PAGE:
15 Jul Showing your company’s true colours – There’s more to it than meets the eye
By Anna Fisher & Cassie Hallinan With Marlon “Train” Forrester
Choosing colours for your office that properly represent your brand and the “look and feel” is actually pretty easy. Which is just as well because if you get it wrong, you could have clients and valued employees running for the hills. I say easy because it’s as simple as asking for a professional opinion AND pressing them for their rationale. If the rationale doesn’t link to the stated objectives for your office fitout, then you need a second opinion. It’s that important.
It’s clear that your choice of interior designer should be thinking about the important questions and you, the decision-maker, should be clear on the big issues. These are the keys to achieving the best results for your business environment. But what are they? Right on cue, here are 4 key considerations:
Should we just go with the colours in our logo?
Nice. An easy one to start with. The clear and definitive answer is yes… and no. While elements of the company logo can and should be reflected in your business environment, a bold streak of pillar box red in the logo doesn’t necessarily give license to paint the walls accordingly. The sensible answer is “everything I moderation”. A better answer may be, let’s see which elements of the logo are most transferable to the wider space whilst enhancing say – company values.
Which colours best match, reflect or even enhance our values?
There has been much written about colour theory and opinions for and against the psychological impacts hues may have. What we do know is that much of what we feel about colours can be traced back to what we’ve learned during formative years. White might remind one of snow, cleanliness, purity while red, an emotionally intense colour, brings to mind strength and energy for example. See the *footnotes for a brief precis on colours and their meaning.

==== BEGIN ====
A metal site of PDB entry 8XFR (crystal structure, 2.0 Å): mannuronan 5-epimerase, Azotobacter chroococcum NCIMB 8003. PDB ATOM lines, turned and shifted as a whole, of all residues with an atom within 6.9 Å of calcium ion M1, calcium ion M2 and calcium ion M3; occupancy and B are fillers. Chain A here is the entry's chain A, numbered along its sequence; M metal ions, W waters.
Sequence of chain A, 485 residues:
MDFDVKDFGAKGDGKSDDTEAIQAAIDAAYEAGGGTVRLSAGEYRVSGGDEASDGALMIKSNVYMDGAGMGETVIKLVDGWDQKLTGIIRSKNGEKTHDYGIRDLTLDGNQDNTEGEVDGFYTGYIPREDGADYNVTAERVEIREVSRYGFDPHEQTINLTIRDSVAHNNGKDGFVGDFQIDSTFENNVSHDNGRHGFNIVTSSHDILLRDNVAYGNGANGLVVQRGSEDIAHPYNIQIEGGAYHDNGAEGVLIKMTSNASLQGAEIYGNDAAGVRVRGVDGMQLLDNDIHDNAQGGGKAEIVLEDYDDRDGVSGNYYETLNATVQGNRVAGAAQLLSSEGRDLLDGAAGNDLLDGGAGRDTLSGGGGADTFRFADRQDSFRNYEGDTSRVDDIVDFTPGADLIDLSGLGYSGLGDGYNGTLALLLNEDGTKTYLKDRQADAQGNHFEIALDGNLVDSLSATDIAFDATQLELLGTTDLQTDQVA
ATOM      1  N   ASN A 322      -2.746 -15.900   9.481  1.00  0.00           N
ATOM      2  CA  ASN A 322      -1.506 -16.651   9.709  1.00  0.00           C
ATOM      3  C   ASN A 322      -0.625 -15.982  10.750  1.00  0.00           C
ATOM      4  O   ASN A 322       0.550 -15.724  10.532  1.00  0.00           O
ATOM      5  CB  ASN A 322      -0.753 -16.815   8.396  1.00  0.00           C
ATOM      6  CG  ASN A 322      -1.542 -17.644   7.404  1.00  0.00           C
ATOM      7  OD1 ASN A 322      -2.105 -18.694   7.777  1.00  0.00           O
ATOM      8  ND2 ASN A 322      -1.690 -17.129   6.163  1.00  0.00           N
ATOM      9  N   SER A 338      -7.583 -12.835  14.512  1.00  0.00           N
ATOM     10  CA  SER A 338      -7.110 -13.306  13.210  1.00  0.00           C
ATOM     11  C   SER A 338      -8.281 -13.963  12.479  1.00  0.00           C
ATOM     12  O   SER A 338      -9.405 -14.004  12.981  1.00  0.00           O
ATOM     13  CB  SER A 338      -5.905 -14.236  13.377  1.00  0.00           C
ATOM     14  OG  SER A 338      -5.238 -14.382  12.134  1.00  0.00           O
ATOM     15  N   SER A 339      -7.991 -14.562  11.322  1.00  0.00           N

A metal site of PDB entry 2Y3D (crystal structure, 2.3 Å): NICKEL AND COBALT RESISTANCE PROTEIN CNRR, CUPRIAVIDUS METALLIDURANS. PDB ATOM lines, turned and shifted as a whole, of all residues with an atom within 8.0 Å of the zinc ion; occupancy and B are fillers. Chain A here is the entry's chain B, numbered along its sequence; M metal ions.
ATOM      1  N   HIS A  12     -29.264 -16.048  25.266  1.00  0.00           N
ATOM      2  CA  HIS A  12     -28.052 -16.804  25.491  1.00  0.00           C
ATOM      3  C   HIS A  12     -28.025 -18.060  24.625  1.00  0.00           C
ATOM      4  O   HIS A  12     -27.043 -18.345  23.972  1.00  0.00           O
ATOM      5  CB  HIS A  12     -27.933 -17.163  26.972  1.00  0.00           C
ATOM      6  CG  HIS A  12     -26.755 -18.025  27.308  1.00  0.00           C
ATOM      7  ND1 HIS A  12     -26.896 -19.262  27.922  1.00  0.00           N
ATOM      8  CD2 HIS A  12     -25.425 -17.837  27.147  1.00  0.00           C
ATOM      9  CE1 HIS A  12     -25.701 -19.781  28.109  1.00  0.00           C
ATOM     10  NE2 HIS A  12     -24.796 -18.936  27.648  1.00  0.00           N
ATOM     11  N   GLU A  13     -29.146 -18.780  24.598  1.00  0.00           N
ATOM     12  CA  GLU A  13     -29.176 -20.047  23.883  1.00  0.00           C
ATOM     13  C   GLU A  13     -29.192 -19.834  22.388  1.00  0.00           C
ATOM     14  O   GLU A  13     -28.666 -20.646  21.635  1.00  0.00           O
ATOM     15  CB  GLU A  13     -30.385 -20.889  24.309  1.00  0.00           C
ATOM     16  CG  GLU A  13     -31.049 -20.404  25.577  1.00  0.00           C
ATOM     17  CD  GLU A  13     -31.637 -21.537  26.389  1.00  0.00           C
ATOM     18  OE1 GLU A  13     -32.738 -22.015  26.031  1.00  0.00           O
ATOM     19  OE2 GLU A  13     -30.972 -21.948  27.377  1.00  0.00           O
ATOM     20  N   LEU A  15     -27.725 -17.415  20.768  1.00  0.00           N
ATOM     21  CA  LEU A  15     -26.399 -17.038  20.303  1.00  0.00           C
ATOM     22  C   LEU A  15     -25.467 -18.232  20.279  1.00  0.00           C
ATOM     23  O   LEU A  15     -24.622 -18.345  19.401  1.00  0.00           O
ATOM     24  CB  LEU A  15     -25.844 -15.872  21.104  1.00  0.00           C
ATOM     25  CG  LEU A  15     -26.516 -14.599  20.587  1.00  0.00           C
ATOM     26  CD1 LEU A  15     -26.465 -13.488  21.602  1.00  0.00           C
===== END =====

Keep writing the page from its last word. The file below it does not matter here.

With complements, is that right?
The big tip is to ask not what each colour means in isolation but what effect it will have when trying to play well with other colours. Also think about the impact of various colour combinations – do they complement each other while still enhancing your brand essence? What about the effect of various individual hues. For example, dull yellow can represent sickness and decay while bright yellow is often associated with freshness and joy.
Colours should be seen but not heard. True or false?
Let’s finish in the manner in which we began. True and false. It really depends on the desired effect. Start with that. But don’t simply consider initial impact. Think about the effects your colour scheme may have on your team, clients and you over time. Bright red walls and yellow floors might be very exciting (or something) for a couple of days and then… well, who knows? Tread carefully when it comes to the colour of floors.
Above all else though, the design team at Dream & Create (D&C) recommend a good long hard look at the demands placed on your business by brand imperatives such as reputation, functionality, context and impact over time. Understanding that the look and feel of your office, which is to an extent driven by the colour scheme, can be directly linked to the health of your business. That’s a lot to think about, talk our team if you think you’d like to know more about your true colours.
*Bonus colour code from “color wheel pro”:
Light red – joy, sexuality, passion, sensitivity, and love.
Pink – romance, love, and friendship. It denotes feminine qualities and passiveness.
Dark red – vigour, willpower, rage, anger, leadership, courage, longing, malice, and wrath.
Brown suggests stability and denotes masculine qualities.
Dull (dingy) yellow – decay, sickness, and jealousy.
Light yellow – intellect, freshness, and joy.
Light blue – health, healing, tranquillity, understanding, and softness.
Dark blue – knowledge, power, integrity, and seriousness.
Just 2 Shades of Grey
White – light, goodness, innocence, purity, and virginity. It is considered to be the colour of perfection.
Black – power, elegance, formality, death, evil, and mystery.